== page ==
Moving on to the back wall, we can see that the store is relatively narrow. Great flooring, by the way -- that's the one aspect of the decor I really do like. The service butcher counter looks long closed here.
Moving into the aisles, we see that the shelves are beautifully stocked and the aisles are pleasantly clean and free of clutter. My complaints with the store mostly have to do with the design of the store, not its actual operations -- other than it being rather expensive (to be expected in this neighborhood), this is a very well-run store. But to briefly dwell on another decor element -- those aisle markers are just a mess. Who let that happen?
Nonfoods aisle up next, also looking very good. Notice that this store sells ShopRite brands (see the ShopRite brand items on the left and Paperbird paper products on the right). This is the only Morton Williams that directly competes with a ShopRite, although they do compete with Village Super Market-owned and Wakefern-affiliated stores in Manhattan including Gourmet Garage and Fairway Market.
The decor and design improve immensely as we get into frozen foods, with a very cool hanging circular sign in the middle of the aisle and, most importantly, color contrasts with the black cases here.
Looking across the middle dividing aisle back towards the grand aisle. In the back of the dairy aisle, we see a pleasant surprise in the refrigerated cases...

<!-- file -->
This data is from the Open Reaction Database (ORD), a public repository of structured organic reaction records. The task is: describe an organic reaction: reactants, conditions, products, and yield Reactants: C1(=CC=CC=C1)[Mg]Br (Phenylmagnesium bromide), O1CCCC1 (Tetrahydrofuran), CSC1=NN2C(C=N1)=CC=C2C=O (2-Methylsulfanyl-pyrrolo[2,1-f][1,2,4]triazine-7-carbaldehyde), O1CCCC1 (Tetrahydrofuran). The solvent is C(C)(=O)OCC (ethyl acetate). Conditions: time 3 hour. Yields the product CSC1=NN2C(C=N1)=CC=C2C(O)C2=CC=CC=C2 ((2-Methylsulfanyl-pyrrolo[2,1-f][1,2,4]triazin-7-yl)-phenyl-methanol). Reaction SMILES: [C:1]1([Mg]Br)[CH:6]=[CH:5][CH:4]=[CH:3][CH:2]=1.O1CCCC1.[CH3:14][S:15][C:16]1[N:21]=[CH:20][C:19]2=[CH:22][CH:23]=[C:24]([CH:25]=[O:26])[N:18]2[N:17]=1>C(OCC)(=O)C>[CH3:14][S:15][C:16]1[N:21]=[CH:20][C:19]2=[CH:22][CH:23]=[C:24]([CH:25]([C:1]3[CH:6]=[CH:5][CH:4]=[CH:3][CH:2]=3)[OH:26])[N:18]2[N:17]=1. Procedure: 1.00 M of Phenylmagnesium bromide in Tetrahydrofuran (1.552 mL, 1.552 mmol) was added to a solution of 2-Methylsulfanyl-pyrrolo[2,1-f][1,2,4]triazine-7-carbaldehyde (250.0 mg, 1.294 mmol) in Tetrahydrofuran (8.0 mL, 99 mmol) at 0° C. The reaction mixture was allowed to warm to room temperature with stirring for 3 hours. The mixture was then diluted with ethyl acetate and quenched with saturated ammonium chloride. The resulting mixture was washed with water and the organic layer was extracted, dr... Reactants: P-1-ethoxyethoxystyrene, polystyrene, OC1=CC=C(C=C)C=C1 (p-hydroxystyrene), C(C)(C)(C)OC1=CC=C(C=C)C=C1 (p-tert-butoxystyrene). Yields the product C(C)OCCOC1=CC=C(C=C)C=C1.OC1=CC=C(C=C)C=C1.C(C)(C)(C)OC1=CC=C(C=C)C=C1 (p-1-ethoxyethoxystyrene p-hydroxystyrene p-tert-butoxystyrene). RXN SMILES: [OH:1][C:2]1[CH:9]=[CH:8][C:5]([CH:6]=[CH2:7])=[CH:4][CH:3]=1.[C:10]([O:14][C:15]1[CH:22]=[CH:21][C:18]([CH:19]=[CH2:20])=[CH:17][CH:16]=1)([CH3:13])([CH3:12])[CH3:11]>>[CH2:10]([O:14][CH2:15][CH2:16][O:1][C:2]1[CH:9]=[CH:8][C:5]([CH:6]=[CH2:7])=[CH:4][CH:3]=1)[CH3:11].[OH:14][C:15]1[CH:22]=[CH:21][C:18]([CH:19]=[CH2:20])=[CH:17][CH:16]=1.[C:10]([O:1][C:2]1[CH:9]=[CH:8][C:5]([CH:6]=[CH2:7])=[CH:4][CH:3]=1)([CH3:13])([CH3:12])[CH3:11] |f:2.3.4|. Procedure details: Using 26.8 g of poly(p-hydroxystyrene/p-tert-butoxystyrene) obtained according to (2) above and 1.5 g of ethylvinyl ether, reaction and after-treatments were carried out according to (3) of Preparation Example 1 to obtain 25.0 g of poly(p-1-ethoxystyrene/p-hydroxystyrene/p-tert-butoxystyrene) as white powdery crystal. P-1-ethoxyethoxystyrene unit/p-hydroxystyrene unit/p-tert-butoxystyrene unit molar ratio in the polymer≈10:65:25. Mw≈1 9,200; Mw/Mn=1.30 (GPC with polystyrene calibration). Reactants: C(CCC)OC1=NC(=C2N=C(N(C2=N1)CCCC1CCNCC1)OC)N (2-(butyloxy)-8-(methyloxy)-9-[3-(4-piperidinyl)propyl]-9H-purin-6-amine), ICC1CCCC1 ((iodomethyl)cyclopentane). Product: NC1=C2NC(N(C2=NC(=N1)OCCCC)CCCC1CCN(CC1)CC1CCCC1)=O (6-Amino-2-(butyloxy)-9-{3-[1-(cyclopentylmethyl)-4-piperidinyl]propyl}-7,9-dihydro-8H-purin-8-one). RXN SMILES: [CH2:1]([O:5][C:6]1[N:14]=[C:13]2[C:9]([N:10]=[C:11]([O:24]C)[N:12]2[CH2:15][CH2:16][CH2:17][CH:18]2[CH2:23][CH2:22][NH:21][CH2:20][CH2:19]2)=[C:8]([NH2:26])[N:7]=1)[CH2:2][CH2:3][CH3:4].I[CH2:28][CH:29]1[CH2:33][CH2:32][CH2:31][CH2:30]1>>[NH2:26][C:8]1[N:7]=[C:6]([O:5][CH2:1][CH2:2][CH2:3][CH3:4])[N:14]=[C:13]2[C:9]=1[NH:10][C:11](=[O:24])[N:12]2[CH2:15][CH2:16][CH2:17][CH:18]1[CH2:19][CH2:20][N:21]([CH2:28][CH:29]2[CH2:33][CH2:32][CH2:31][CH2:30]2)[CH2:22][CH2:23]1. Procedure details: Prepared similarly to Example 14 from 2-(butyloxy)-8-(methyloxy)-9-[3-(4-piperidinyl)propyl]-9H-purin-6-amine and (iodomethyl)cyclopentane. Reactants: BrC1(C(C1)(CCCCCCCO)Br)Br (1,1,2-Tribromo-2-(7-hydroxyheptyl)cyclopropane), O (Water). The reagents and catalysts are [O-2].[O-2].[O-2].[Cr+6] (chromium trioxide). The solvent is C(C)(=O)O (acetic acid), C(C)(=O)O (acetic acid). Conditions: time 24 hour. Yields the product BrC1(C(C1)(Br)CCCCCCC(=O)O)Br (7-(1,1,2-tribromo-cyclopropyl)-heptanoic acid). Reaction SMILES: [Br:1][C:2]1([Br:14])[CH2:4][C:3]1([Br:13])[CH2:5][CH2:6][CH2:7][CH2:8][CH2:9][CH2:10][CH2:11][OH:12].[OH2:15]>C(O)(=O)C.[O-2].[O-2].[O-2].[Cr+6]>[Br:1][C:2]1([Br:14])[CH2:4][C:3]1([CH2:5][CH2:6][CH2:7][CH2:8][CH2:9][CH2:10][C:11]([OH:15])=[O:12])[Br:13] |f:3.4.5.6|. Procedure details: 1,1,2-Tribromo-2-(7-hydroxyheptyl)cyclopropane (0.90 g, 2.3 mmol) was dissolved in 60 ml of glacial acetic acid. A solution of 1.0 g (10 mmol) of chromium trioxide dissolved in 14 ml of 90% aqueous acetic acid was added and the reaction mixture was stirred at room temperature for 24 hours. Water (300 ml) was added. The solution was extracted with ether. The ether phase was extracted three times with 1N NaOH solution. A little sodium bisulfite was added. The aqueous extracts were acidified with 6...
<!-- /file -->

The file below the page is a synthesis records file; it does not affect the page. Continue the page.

A very impressive selection of refrigerated Asian groceries, certainly larger than the average chain supermarket's selection! This probably saves local residents a trip out to 99 Ranch or Asian Food Markets.
Dairy lines the outside wall of the store here, with floral and a manager's office in the front corner. (Another strange thing... unless I just missed it, there's no customer service counter here or even a manager's stand on the front-end.) A cafe takes up the space in front of the registers.
That's all for this Morton Williams! Tomorrow we have a DOUBLE-ACME post... so come back here to The Market Report to check out the ACME stores here in Newport, Jersey City along with the one just to the north in Hoboken!


  1. It looks like a couple of your links in the décor paragraph aren't working -- but I do like your analysis! I agree about that, as well as the aisle markers...

    1. Oof... linked to a post that hasn't been posted yet. Sorry about that, all the links should be fixed now!